Schroder by Amity Gaige
My rating: 4 of 5 stars
This novel opens in a familiar way, "What follows is a record of where Meadow and I have been since our disappearance." For anyone who has read Lolita, the parallels (between this "confession," between these characters -- Humbert Humbert and Erik Schroder, between the two kidnappings) are obvious. However, Schroder is not a pedophile, but a desperate father who has abducted his own daughter. He is also a liar. His entire life a fiction. The novel, written in the epistolary form to his ex-wife, Laura, slowly unravels the elaborate construct of his life.
There was so much I loved about this novel. I think that Gaige has done an incredible job with the unreliable narrator. I found myself both captivated and disturbed by him. I longed to trust him, only to have that trust undermined. The writing is gorgeous, and the scenes vivid.
Shroder's "research" on pausology (or the power and nature of pauses and silence) was interesting, but I wonder if it might have resonated more near the end of the novel. (I kept waiting for his research to somehow come to fruition...but it didn't, for me anyway.)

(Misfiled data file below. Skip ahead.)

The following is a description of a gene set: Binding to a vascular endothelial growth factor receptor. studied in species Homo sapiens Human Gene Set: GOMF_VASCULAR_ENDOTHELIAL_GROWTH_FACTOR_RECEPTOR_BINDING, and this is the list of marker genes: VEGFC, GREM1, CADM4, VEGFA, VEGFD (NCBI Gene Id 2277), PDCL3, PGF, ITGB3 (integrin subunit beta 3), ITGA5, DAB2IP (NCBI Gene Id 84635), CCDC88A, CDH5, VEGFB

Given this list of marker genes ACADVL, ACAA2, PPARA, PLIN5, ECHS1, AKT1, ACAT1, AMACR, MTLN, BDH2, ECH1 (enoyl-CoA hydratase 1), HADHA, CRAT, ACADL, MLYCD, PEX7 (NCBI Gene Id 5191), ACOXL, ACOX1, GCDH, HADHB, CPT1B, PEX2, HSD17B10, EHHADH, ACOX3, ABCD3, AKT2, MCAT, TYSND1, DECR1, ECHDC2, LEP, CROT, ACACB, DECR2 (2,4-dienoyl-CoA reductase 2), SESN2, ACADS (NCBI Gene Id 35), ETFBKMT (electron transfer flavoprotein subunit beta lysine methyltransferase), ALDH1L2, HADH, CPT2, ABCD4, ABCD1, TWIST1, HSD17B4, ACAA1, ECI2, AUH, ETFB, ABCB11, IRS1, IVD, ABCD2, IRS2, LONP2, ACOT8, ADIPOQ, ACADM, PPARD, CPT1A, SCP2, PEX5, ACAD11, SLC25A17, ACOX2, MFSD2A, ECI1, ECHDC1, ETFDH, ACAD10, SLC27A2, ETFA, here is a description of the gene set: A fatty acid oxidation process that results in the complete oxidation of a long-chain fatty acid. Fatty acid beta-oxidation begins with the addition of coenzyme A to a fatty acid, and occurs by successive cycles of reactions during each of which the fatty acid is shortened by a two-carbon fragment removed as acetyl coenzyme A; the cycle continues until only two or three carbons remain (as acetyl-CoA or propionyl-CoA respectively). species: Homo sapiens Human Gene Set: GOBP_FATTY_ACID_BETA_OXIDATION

As a native Vermonter, I would be remiss if I didn't point out a couple of glitches. 1. There are no billboards in Vermont. 2. The depiction of the "public academy" in St. Johnsbury (and the image of the bedraggled parents waiting to pick up their children) rang false. St. Johnsbury Academy is a private high school, with a huge population of dorm students, and I couldn't understand why a) parents of teens would be picking them up from school, this presumes the parents are not working b) there were so many "visibly pregnant" mothers...really? Women with teenage kids? Anyway...probably only fellow Vermonters would take issue with this.
I also wonder (and hoping someone might chime in here) about the shift from the epistolary form of the novel to a second person near the end (where Schroder appears to be speaking to himself)...and then the several pages of what seems to be an apology (I let you down.) Because of the earlier shift in who "you" is, I didn't know whether to read this as directed toward Laura or toward himself...or perhaps, this is intentional. Regardless, it was the only moment (other than the two moments mentioned above) where I felt pulled away from the fictional dream.
I definitely recommend this book. I really, really enjoyed it.